Best time to visit:

Palampur can be visited throughout the year but the best time would be from March to June and mid September to November.

Published in Identity India in its August 2013 issue

SUNDAY FEATURE : Sangla Chitkul – The Ultimate Retreat

With the scorching sun, parched landscape and ever thirsty air – it is indeed a fortune to travel to areas of extraordinary beauty in the picturesque Himalayan range, splattered with glaciers and turquoise blue lakes, rivers and streams. Travelling to remote areas is always thrilling but only a few offer adventure and spirituality with the aroma of love. And Sangla-Chitkul proves to be one such perfect summer retreat package!

En route

On the way to Sangla, Shimla can be the first stopping point. Tour around the famous mall with its church and mock Elizabethan architecture to sink in the city’s feel. Sangla is a ten hour drive from Shimla. Sangla and Chitkul are in Kinnaur district of Himachal Pradesh. Kinnaur is a land of legends and is bestowed with the choicest bounties. It has the Great Himalayan range and the high Dhauladhar ranges surrounding it. The road is good for most of the journey up to Rampur except for few stretches in between and is fairly decent up to the valley. While en route to Sangla, apart from the serene views there is a huge statue of Lord Hanuman which is awe-inspiring with the beautiful mountains in the backdrop. It is built in a temple compound on the side of the road after crossing Rampur and is quite eye catching. The journey can take on the spirits but it’s worth the ‘heaven’ in close proximity.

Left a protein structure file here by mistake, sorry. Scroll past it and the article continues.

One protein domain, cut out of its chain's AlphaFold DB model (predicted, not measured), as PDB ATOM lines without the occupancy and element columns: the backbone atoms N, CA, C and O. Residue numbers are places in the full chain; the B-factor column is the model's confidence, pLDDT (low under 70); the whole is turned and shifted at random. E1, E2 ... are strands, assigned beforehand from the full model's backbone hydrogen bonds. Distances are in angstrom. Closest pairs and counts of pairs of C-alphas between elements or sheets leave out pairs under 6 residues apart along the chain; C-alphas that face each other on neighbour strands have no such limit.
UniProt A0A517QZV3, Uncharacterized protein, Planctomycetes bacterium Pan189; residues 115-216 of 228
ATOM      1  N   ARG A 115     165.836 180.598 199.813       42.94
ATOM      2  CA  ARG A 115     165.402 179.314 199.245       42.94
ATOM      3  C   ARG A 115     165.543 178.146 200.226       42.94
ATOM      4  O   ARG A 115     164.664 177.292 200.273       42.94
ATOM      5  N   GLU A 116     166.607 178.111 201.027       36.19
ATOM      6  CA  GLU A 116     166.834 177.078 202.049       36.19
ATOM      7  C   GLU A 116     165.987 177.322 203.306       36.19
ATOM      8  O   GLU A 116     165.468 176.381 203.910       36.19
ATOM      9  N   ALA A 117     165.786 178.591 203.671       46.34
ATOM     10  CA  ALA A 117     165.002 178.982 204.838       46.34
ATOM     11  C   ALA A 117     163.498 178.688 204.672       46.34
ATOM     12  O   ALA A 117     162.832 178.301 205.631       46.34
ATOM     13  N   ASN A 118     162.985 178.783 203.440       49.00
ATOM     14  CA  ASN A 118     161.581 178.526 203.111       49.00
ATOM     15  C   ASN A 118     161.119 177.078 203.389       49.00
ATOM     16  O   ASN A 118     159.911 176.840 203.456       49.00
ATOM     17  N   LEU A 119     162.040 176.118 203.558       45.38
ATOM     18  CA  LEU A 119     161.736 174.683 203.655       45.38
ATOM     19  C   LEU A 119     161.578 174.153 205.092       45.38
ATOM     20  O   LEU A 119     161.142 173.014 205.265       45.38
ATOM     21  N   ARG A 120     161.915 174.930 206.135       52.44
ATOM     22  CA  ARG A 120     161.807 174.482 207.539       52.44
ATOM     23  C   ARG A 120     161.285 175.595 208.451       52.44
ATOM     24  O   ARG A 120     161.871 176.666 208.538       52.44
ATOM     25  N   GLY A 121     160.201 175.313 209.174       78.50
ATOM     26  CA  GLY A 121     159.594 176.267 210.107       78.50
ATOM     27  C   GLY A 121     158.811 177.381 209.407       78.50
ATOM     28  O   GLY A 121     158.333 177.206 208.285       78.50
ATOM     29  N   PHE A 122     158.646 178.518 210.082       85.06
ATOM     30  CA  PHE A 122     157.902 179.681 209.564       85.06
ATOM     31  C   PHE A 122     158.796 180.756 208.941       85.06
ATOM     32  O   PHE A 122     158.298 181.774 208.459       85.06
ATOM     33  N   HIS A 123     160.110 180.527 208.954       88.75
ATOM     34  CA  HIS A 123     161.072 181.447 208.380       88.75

Hindustan – Tibet Highway

The redolence of Love and Spirituality

Sangla Valley is also called Baspa Valley. It follows the 95km long Baspa River which gives breath taking view. The valley is a remote area with nature in its pristine form and a romantic enchantment that is un-ignorable. Saffron fields, cumin crops, apple and walnut orchards fill the valley-rendering the air with love and passion. The road climbs the steep slopes giving way to beautiful alpine meadows.

The scent of apples in the air is overwhelming